Carolyn will always be with us . . . her love can never be anywhere but near. No matter where I lived she came to share in the new chapter of my life. . . and we would find something good to see and celebrate! Carolyn is receiving all the blessings that come from Love and I am so grateful to say that we are one in that spirit of Love . . . always rejoicing! She is shining with the glory of a sunrise now and smiling about the goodness that awaits her. “I have loved thee. . . with an everlasting love . . . therefore with lovingkindness have I drawn thee.” ( Jeremiah 31 : 3 )

2 months ago

What a gift (thank you Donna) to get to know Carolyn Wren and to tend to her beloved garden. I only wish I had met her many many years ago.

Jordan C
2 months ago

“A LITTLE HELP!” … lol Mrs Wren you were such a kind caring person who was so helpful and non judgmental to me in high school. Even though I was a pain I always wanted to make you laugh when I saw you I guess it was my way of letting you know I cared and appreciated all of your help… I am really sorry to hear of this news, I know you were of great inspiration to many people. Thank you for showing me how to treat others no matter of what their background or peoples preconceived judgments of them is. Much love and respect.

Meagan Wright
2 months ago

Ms Wren (even as an adult, I don’t know that I could bring myself to call her Carolyn) was one of the brightest spots and safest spaces in high school. Her Kottage was a cozy refuge, and her support and enthusiasm for my often only passable artistic attempts kept me coming back to her class year after year. I still vividly remember learning art history from her, and recognize pieces to this day, hearing her voice in my head as I appreciate them all over again. There are very few teachers who have that kind of impact on a student 20+ years later, which speaks to just how special and passionate she was.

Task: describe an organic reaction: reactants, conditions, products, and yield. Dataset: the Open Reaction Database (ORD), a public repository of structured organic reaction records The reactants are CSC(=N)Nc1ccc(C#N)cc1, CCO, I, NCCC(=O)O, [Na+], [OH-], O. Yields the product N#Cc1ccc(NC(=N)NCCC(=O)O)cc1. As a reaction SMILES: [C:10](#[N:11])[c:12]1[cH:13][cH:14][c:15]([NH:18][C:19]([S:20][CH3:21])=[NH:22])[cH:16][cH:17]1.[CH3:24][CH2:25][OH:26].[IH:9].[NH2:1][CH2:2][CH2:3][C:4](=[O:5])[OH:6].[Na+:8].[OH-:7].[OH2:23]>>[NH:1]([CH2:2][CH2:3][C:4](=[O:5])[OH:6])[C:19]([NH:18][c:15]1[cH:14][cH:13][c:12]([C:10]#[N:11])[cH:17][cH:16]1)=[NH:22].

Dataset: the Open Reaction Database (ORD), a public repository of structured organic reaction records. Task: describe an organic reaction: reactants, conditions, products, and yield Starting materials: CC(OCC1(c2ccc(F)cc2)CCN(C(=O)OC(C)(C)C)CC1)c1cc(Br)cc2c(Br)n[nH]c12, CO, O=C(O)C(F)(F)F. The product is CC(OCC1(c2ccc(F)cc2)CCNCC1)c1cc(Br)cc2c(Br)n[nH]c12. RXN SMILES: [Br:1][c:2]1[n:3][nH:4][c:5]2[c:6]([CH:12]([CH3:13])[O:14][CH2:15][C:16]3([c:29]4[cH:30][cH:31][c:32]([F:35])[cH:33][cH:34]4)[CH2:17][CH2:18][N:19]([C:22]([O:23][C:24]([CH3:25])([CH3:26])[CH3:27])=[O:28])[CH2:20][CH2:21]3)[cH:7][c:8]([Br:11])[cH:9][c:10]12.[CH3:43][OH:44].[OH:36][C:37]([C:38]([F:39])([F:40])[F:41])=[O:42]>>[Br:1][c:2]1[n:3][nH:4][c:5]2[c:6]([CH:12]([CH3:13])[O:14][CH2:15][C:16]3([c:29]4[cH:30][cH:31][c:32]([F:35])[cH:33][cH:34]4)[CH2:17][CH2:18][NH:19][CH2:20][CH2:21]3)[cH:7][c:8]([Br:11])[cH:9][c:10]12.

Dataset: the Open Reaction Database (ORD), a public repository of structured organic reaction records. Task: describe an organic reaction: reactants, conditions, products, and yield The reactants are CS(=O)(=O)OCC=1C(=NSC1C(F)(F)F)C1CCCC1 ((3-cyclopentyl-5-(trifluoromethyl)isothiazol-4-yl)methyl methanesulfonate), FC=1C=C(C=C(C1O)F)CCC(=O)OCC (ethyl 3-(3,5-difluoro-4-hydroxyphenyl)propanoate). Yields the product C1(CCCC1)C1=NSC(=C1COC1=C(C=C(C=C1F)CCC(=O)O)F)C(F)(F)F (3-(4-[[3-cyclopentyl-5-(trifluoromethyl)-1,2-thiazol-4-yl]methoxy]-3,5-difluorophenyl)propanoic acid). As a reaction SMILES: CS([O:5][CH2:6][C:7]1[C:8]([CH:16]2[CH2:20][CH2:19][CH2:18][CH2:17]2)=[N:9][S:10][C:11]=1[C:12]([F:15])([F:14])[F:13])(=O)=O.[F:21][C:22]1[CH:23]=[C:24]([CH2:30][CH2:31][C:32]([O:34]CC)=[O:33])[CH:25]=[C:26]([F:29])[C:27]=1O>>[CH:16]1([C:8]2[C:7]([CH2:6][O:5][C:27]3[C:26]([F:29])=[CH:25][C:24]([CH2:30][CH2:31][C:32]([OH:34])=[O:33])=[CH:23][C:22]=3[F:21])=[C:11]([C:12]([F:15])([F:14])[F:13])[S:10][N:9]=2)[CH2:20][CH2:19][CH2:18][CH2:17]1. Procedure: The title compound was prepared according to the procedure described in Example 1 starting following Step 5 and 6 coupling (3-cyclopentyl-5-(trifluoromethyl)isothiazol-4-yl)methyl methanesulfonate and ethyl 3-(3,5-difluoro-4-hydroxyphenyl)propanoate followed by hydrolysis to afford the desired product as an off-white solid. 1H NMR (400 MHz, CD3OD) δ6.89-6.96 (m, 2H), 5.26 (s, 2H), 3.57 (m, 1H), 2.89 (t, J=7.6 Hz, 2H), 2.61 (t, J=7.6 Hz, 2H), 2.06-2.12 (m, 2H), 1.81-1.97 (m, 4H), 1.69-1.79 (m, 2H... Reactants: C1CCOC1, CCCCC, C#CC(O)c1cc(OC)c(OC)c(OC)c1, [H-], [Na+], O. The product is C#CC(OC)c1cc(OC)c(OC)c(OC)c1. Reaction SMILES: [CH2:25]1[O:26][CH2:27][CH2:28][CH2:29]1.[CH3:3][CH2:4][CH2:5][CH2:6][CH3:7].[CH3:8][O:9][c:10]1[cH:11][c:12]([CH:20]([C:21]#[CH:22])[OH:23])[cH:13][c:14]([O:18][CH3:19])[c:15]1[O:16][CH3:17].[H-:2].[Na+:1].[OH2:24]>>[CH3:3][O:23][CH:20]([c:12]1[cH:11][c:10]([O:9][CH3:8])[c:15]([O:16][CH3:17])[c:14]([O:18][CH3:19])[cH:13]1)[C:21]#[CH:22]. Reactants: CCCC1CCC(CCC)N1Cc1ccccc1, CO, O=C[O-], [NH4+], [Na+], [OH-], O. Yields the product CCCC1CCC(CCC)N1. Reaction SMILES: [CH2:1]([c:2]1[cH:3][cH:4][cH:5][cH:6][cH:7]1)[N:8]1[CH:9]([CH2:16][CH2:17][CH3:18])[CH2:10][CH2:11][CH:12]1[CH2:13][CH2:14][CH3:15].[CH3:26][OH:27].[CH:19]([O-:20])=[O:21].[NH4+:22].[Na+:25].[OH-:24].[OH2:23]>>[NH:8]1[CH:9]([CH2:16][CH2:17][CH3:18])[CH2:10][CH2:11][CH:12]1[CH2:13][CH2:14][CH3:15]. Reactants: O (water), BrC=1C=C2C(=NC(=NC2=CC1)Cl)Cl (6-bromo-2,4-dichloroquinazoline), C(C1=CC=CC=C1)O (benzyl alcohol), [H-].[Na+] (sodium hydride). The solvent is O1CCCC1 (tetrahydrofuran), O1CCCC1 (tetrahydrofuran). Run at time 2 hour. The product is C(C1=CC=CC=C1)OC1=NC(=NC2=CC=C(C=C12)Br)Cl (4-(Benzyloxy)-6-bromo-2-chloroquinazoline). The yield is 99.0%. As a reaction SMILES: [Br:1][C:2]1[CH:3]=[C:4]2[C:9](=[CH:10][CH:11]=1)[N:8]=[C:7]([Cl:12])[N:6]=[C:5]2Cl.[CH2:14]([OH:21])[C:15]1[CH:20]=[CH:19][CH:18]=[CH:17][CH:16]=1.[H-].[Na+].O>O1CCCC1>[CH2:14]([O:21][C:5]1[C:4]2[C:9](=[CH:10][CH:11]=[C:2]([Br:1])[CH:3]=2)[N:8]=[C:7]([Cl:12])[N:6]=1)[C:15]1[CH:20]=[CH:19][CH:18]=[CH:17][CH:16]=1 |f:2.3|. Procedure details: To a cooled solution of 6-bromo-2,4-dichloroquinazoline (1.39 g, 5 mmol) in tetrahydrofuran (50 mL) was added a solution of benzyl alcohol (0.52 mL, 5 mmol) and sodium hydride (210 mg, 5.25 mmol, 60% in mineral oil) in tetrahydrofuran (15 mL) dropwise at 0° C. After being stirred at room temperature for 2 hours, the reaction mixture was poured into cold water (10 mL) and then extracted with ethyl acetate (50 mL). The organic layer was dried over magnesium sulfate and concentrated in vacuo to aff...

The world is a poorer place for her not being in it any longer, but she has left an indelible mark through the hundreds of students who were lucky enough to learn from her, and through everyone else who was lucky enough to cross paths with her over the years.

Last edited 2 months ago by Meagan Wright
Hilary Keyes
2 months ago

What a fitting obituary for such an incredible person. Wren was there for me when I had no one else, and made a lot of the hardest moments in my life bearable, and, in retrospect, less painful than they otherwise might have been. To me, her legacy is one of compassion and creativity. I’ll always be grateful for what she gave me just by knowing her, and I’ll always strive to keep a piece of her art alive in my own.

Jane Burbage
2 months ago

Carolyn was unique, gifted beyond measure, and always giving, right to the end. I learned so much from her, most importantly, unconditional love. She and her later-in-life partner Bruce were neighbours, and dear friends. To her family, especially her sisters, I can only imagine the grief you must feel, and in equal measure, gratitude to have had such a remarkable human being as your sister. May we all take the gifts Carolyn joyfully gave, and be better people because of them.

2 months ago

Ms. Wren was more than my visual arts teacher, she was someone who inspired me to live life in my own way and to be my own person. She helped me find my way and for that I am forever grateful.

Ms. Wren truly was one of a kind and I think about her often, even after over 20 years. She may be gone, but she will never be forgotten.

Lisa Smith
2 months ago